Quantitative two-dimensional echocardiography was evaluated in 39 open-chest dogs placed on cardiopulmonary bypass. The correlation coefficient of left ventricular end-diastolic volume against postmortem pressure-volume curves was r = 0.89 to 0.93 (347 measurements in 15 dogs, 0 to 24 mm Hg). Ejection fraction was validated against roller pump flow and echo left ventricular end-diastolic volume (r=0.83, n=13). Left ventricular mass in vivo was compared with postmortem left ventricular mass (r=0.81 in 21 early studies, r=0.91 in 10 later studies with updated equipment) and was found to increase with ischemic injury as well as cardiopulmonary bypass with hemodilution. Left ventricular mass increased (p<0.001) from 119 ± 5 (standard error of the mean) to 138 ± 6 gm (n=23) after 2 1/2 hours on cardiopulmonary bypass and moderate hemodilution. With the addition of ischemic arrest, left ventricular mass increased from 119 ± 7 to 148 ± 11 gm (p<0.01, n=8), and myocardial water content increased by 2.0% ± 0.4%, which accounted for at least 65% of the observed mass change. Mean left ventricular wall thickness increased from 13.8 to 15.5 mm (p=0.02) after ischemia. Ventricular shape became more spherical with increasing left ventricular end-diastolic pressure. We conclude that two-dimensional echocardiography can be reliably used for accurate, serial measurements in physiological studies. The demonstrated variability in left ventricular mass is important, yet frequently ignored. Recognizing left ventricular mass changes may facilitate the detection of myocardial injury reflected as edema.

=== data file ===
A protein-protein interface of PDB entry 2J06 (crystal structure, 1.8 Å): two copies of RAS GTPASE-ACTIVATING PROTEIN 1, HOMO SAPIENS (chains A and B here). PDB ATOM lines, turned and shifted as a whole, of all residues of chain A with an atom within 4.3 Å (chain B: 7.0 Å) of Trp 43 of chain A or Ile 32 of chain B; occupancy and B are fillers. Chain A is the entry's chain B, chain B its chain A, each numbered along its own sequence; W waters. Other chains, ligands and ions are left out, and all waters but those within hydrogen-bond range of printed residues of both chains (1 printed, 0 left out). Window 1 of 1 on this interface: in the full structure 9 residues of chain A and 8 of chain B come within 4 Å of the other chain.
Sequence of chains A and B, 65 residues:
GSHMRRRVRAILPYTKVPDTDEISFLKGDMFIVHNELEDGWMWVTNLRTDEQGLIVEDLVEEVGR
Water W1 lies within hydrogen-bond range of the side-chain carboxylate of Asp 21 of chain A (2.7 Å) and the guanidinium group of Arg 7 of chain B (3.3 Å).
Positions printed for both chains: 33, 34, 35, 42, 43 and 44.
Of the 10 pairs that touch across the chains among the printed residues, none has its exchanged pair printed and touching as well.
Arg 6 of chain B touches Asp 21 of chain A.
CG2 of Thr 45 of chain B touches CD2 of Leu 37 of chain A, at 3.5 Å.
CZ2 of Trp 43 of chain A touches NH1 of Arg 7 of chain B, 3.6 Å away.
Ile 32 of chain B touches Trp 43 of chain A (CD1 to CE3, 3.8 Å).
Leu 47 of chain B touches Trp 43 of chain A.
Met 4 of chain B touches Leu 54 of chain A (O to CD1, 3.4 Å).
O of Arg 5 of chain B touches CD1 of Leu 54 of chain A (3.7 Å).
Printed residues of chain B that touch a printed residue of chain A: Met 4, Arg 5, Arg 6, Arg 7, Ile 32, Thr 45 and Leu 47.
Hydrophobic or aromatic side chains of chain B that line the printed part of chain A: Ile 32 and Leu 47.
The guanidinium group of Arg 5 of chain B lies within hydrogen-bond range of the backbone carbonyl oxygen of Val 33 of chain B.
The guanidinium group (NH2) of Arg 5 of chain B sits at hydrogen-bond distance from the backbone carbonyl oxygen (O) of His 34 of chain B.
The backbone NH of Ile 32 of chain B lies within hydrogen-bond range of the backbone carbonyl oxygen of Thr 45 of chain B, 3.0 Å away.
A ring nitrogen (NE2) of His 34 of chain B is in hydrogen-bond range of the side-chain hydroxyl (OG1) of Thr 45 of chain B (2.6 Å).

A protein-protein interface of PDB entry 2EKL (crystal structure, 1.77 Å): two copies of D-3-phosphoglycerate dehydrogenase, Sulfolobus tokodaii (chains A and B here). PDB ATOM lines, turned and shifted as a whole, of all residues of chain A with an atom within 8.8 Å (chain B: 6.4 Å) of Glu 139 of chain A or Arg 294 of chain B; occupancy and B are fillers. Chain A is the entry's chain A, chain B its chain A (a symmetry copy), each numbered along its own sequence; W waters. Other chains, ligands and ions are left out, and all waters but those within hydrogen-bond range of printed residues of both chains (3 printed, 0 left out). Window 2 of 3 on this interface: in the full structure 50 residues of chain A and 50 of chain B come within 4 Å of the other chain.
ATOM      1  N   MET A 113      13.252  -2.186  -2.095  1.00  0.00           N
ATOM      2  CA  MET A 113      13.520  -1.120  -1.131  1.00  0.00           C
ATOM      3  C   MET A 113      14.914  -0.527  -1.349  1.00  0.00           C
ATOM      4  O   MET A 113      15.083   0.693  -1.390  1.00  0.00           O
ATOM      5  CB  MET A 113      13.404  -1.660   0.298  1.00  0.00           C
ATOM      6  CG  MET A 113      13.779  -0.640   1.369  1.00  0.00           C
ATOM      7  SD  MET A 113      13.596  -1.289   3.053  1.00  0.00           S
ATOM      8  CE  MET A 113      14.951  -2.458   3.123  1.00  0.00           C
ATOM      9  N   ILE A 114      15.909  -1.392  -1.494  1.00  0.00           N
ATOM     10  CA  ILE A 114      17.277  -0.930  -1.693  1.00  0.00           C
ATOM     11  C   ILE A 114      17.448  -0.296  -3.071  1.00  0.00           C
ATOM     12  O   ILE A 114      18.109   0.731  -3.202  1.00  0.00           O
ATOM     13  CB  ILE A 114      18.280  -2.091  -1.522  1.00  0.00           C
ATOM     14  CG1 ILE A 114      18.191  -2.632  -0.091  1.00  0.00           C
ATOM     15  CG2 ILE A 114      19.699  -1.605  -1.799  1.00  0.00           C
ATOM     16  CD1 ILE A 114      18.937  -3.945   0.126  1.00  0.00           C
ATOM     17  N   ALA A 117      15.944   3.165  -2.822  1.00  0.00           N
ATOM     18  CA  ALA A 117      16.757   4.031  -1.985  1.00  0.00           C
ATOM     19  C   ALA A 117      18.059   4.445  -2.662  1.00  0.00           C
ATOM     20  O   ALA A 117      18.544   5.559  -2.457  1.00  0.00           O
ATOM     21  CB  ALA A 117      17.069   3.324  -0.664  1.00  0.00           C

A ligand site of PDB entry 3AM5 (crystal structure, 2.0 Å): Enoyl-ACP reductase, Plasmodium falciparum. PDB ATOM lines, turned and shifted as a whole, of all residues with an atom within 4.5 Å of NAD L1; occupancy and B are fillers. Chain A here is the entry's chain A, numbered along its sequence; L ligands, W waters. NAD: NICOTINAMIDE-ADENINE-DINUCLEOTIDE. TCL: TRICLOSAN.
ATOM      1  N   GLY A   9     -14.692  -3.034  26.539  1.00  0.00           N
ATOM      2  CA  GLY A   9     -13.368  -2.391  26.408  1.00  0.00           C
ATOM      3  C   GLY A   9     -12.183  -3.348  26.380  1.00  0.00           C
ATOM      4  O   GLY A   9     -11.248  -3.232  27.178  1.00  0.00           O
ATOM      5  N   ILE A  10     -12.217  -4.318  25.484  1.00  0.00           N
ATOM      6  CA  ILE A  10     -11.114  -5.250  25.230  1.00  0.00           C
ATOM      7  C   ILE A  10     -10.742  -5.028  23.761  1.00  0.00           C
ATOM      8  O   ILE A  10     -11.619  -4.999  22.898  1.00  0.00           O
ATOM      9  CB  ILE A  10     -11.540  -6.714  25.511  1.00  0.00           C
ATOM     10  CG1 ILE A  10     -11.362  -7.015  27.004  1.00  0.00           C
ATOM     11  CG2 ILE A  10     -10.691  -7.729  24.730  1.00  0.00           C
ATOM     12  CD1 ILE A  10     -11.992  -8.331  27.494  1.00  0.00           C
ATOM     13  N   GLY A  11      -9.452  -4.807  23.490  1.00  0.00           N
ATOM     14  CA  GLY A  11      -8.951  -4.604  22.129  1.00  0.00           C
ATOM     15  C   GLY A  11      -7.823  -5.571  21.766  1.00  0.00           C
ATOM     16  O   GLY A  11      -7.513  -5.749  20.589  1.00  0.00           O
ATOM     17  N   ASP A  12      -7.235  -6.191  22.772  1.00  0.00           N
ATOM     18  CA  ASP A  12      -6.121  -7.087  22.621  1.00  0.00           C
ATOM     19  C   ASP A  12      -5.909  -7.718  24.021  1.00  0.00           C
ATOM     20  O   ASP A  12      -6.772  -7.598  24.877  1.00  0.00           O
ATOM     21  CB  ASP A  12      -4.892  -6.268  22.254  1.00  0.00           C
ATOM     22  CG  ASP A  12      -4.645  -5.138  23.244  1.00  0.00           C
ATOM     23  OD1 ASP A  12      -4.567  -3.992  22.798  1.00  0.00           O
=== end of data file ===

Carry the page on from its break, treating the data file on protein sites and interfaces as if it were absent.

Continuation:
ASJC Scopus subject areas
- Pulmonary and Respiratory Medicine
- Cardiology and Cardiovascular Medicine